In the title story, the woman discovers success, conviviality, and spiritual pleasure in a church family only to find her own, smaller family is falling apart. In “Walking, Walking,” an old woman sees the ghost of her son and wonders why in life he could not do right and why now, in death, he can’t rest. The deception of the modern world, of progress and real estate values, enables her to triumph over the schemes of an undertaker and lead her son to rest. Ugly strength overwhelms intelligence and hope in “The Ice Fisher,” as a woman defies her husband to enroll her son in the protection and opportunity of a choir school.
In all the stories, enlightened selfishness takes on heroic quality-these people defy and resist, determine and persist, regardless of the cost.

The Long White (Iowa Short Fiction Award)

In the sparsely settled hills of Michigan’s Upper Peninsula, winter’s toughness is matched only by the animosity and affection of its inhabitants for each other and for the land that unnerves them. Ina”The Long White,” Sharon Dilworth evokes a place dominated by two great lakes whose power and ferocity influence the lives of every inhabitant. The particularities of place and character come together with the clarity and exactitude of a fresh snowfall that both veils and illuminates a landscape.”
The awesome terrain of Michigan’s Upper Peninsula provides the background for the best stories in this collection by the winner of the 1988 Iowa Short Fiction Award. In the title story, the descendants of Indians and Finns living in the hamlet of Goodheart near Lake Michigan, experience winter as “made up of only two colors, the white of the snow and the black of the trees.” In their isolation, psychological as well as geographical, the demons they struggle with include old racial prejudices, alcoholism and an obsession with the unpredictable lake that leads to tragedy. The closed-in feeling in the midst of snow-covered expanse”Ahead, Lake Superior is a black hole in the darkness”is also captured in “Winter Mines,” where a temporarily displaced mine worker succumbs to depression and is unable to leave his house. Other tales of neurasthenic characters are set elsewhere. “The Lady on the Plane” contains a striking characterization of a woman who returns from Ireland with a box of photographs that her fatherrecently deadtook of himself “every day of his life”; in “Independence Day” the pathos of a young mother’s widowhood is subtly conveyed. These are heartfelt stories, illuminations of lives shaped by place as well as time.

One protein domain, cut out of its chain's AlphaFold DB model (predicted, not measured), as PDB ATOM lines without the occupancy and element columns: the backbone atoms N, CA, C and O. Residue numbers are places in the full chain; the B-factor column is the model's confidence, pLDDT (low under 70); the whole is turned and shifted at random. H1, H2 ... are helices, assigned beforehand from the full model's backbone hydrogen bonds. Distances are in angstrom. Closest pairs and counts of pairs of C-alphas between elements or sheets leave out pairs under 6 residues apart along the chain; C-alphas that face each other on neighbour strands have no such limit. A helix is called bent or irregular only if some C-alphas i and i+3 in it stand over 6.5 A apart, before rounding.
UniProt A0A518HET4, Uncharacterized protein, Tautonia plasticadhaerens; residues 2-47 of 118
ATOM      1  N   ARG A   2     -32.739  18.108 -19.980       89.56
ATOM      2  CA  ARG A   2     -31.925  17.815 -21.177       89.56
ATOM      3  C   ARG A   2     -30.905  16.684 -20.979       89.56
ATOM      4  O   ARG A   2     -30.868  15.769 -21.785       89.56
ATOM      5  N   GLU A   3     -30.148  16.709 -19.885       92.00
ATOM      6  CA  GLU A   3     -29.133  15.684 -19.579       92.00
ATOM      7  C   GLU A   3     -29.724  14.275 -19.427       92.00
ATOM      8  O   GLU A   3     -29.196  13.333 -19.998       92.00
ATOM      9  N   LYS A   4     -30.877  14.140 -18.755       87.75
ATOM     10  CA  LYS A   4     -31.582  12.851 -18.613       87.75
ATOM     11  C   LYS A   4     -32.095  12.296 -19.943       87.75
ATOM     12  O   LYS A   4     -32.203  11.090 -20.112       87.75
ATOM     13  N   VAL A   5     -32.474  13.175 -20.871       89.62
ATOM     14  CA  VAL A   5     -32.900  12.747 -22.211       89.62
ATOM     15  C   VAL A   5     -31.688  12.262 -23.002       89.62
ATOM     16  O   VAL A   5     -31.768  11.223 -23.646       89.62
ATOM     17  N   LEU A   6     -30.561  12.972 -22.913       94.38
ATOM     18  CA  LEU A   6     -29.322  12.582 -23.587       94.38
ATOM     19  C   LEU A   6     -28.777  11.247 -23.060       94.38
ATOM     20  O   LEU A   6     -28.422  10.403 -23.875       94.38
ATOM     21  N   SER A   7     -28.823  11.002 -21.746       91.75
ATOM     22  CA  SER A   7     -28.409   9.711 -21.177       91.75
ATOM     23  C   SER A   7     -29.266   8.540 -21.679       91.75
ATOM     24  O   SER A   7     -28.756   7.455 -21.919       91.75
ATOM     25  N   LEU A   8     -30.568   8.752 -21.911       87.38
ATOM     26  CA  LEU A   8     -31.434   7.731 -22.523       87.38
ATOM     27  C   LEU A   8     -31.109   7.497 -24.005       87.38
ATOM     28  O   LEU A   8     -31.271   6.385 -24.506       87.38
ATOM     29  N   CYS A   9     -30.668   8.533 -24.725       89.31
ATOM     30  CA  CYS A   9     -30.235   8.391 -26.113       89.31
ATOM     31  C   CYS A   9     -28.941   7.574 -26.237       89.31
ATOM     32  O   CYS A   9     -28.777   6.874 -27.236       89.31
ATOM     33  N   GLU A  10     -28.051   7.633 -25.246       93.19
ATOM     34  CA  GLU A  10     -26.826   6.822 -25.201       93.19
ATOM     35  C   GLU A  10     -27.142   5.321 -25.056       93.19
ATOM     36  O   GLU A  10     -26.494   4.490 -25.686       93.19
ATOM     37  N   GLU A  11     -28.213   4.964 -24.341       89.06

Fruit of the Month (Iowa Short Fiction Award)

This fine debut of twelve stories explores a topography of the interior, probing the thoughts, motivations, and little-understood impulses behind moments of aggression, jealousy, and loneliness. Turning her eye on the academic landscape as well as the workaday world, Frucht keenly observes people forging friendships, groping for greater self-understanding, and attempting to find meaning in their lives and loves.
Whether writing about a couple trying to conceive a much-wanted child or a lonely husband mourning the changing political attitudes of his wife, Frucht brings her characters and their lives into memorable focus. She builds a fictional world that resonates with the immediate and the familiar.
Although many books of contemporary fiction document the ways people often fail to communicate, the essential quality of Abby Frucht’s characters is that they do communicate-connect-and gain part of what they want from life as a result. These stories are never about despair without also being about hope. They speak to each other as playfully and accidentally as memories do